The Climber hubs are available, like the rest of Gokiso’s road range, in multiple drillings (20/24/28/32/36 holes for the front and 24/28/32/36 holes for the rear). At present there is just one colour to choose from though custom colours can be ordered at an additional cost.

After the Ride

Just how good would these hubs and the wheels have to be to justify their exorbitant price?

Most readers will be unimpressed because these hubs and wheels won’t floor you with their performance. Their light action is perceptible — and for the obsessive, even satisfying — but they won’t give you wings. The difference is like the age of a good whisky, what you get for your money is a quality that can’t be found anywhere else.


Over the course of nearly three weeks of riding these wheels, I found that my gearing always felt marginally easier (maybe half a tooth). Uphill or down, high speeds and low, they were always a little easier to ride than my regular wheels. And there were many times when the extra speed they carried into corners surprised me — they never decelerated as quickly as my regular wheels.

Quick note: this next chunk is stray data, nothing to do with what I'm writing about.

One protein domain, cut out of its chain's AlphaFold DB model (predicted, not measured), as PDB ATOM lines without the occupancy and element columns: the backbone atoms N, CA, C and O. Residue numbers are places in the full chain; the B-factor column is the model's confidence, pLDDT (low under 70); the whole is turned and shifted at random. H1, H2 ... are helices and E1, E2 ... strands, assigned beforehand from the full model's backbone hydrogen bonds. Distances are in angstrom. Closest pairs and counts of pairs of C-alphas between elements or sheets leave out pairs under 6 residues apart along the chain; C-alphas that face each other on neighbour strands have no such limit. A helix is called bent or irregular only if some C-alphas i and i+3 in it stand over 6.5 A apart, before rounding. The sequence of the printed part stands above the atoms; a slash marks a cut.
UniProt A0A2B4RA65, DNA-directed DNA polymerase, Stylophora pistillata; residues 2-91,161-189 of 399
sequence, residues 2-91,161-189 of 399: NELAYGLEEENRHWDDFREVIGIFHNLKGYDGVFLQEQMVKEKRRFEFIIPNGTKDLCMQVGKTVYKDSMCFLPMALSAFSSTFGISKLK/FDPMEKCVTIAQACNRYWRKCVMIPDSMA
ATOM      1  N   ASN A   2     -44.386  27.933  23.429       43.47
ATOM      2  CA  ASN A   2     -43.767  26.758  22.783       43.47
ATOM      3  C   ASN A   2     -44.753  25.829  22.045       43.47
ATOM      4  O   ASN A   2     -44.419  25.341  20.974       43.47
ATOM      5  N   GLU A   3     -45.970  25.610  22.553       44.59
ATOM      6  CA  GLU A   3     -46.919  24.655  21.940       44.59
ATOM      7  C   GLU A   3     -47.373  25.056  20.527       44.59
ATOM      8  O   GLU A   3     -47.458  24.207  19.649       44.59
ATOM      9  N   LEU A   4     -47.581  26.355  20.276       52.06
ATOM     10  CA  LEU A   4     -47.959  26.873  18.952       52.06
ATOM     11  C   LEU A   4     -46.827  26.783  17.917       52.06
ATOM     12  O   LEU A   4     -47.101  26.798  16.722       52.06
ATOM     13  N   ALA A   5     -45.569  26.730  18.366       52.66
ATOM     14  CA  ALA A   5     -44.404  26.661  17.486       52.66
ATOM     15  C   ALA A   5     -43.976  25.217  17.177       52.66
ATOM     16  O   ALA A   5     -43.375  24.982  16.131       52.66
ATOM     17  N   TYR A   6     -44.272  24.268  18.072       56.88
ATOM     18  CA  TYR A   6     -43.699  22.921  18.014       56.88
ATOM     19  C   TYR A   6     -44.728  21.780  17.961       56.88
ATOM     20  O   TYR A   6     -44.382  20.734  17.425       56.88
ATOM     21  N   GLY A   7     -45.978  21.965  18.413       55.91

I switched between the wheels to better gauge the difference but it was too difficult to measure in the real world. If Gokiso’s design offers any advantage, then it is marginal at best, but the quality of the ride is sublime.

I had no trouble with the stiffness of the wheels, front or rear — they felt firm and responsive during acceleration. The Equinox rims were capable and versatile performers. The wide rims were very comfortable, sure-footed, and largely untroubled by crosswinds. Braking was effective but it was always accompanied by some squeal that rose in pitch with heavier efforts.

Final Thoughts and Summary

Gokiso’s Climber hubset is at least twice as heavy and more than twice the price of every other high-end hubset, so most riders won’t be tempted. There’s no point in complaining about either aspect — the engineers at Kondo are not a compromising bunch, and they’re satisfied with these hubs.